"They are my marriage lines, Mr. Edmonds," she said; "mine and Nelly's mother's too; the other papers are Ted's, but you'll please read them and take care of them. Ted used to say they would help to get us into an almshouse or something or other when we were old." Jim took the papers, and wishing Kitty a good night, went down to bed, Mary remaining behind. Kitty dozed and coughed, and coughed and dozed some hours; but at last woke up with a dreadful fit of coughing, which continued until she fainted from exhaustion. Mary ran down to a widow who lived in the room under, and begged her to come to Mrs. Carroll. It was a long time before Kitty showed any sign of animation; and at last when she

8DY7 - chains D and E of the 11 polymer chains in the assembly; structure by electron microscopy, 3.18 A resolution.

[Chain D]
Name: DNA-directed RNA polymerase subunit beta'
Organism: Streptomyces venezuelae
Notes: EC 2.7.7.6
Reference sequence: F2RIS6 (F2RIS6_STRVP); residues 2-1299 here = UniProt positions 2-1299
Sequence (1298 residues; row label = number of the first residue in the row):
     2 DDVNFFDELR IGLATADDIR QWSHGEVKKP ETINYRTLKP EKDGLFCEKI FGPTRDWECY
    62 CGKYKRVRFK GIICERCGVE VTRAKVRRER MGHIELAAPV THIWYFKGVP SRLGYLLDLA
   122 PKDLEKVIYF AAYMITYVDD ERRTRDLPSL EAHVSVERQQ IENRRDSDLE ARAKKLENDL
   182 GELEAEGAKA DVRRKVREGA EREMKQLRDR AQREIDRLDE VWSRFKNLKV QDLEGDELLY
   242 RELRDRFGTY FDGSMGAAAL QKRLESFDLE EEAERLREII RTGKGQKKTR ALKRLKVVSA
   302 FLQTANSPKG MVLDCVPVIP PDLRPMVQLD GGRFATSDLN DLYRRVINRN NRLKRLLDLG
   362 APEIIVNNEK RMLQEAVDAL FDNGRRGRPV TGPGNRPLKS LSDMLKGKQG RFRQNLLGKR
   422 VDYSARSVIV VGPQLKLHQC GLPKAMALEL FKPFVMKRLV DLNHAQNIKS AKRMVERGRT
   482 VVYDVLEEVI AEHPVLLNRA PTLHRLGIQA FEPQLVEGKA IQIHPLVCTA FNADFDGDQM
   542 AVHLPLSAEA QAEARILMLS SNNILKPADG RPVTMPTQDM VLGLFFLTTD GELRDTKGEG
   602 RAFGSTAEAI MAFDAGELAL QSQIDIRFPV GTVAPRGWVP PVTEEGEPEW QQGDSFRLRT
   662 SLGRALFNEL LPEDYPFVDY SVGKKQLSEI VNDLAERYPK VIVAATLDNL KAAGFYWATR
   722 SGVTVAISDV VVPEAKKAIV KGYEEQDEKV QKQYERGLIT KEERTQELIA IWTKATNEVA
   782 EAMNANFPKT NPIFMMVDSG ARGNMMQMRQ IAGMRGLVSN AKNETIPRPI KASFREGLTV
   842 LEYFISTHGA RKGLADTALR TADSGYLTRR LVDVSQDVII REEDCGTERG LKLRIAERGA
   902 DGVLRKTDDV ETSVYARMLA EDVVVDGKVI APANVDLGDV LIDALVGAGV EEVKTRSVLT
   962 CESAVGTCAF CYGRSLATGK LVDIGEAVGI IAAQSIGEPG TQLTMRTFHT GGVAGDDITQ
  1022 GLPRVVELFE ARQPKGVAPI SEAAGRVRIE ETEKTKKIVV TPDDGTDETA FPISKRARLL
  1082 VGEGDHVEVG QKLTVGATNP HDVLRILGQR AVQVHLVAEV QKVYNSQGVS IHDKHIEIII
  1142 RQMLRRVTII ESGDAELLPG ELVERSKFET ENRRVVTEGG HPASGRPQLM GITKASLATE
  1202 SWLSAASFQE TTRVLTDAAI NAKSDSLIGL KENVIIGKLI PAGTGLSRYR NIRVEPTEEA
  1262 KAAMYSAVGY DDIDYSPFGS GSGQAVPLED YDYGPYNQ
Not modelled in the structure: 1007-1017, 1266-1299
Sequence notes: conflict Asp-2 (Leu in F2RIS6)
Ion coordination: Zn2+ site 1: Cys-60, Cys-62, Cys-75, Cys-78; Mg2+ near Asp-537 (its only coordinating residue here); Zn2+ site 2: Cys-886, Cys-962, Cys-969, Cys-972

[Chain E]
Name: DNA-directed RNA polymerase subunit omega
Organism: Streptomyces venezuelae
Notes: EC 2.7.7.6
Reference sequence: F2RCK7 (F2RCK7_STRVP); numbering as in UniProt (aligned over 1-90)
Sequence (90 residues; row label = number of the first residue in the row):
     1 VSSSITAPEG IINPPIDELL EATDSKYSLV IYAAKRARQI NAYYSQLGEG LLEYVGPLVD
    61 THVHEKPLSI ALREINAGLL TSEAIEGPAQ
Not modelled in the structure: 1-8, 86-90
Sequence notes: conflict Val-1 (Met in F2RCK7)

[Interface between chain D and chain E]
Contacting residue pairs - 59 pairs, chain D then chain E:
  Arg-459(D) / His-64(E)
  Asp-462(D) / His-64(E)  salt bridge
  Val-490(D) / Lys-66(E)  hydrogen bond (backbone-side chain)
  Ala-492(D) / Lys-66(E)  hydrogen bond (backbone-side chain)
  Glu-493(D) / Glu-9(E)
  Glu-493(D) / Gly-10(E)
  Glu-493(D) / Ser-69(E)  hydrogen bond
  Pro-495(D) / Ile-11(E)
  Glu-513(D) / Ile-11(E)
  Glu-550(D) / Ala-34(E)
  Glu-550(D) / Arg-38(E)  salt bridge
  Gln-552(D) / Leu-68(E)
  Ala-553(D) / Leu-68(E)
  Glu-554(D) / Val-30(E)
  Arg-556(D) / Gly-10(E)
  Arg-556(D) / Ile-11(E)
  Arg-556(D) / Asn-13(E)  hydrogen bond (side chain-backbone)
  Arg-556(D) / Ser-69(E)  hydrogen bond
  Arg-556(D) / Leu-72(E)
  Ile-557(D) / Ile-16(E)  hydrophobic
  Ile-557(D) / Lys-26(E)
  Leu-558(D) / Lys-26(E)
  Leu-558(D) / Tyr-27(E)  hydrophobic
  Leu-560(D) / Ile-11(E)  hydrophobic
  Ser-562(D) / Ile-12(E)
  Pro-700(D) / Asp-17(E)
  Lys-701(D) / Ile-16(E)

rallied sufficiently to take notice of Mary and the widow, they felt sure that in a few hours all would be over. Toiling on, every breath harder to draw and farther apart, poor Kitty lingered until the morning; Jim crept up and took a last look at her thin weary face, before he went to work, but she did not observe him. It was just seven; a light step was heard on the stairs, Mary turned her head and saw her dear minister enter the garret; she raised her finger, and he stepped aside to where the dying woman could not see him. Fainter and fainter grew Kitty's breath; Mary saw her lips move, and, stooping down, asked if she wanted anything. "No," replied the dying woman; then in a low but distinct voice she murmured, "to the uttermost,—yes—able.” It was over-and rising above the sobs of the weeping women (for two or three of the other lodgers, seeing the clergyman go up, had followed, and been standing at the open door), rose Mr. Elstone's voice with his Master's words: "I am the resurrection and the life, saith the Lord; he that believeth in me, though he were dead, yet shall he live; and whosoever liveth and believeth in me shall never die." Then turning to the women, he said, in an earnest, affectionate way, "My dear friends, you have seen our sister pass away, and with her dying breath declare that God will save to the uttermost any poor sinner who will come to him and so he will, if we close at once with his offers of mercy-but remember, now is the accepted time: behold, now is the day of salvation; and our heavenly Father, though he promises to receive all who come to him now, makes no such promise to those who delay coming till to-morrow. Oh, now, therefore, whilst it is called to-day, come to your loving Saviour and, casting all your sins and sorrows upon him, henceforth live to his praise and your own happiness; so that when the time of your departure shall arrive, you may realize that 'to die is gain.'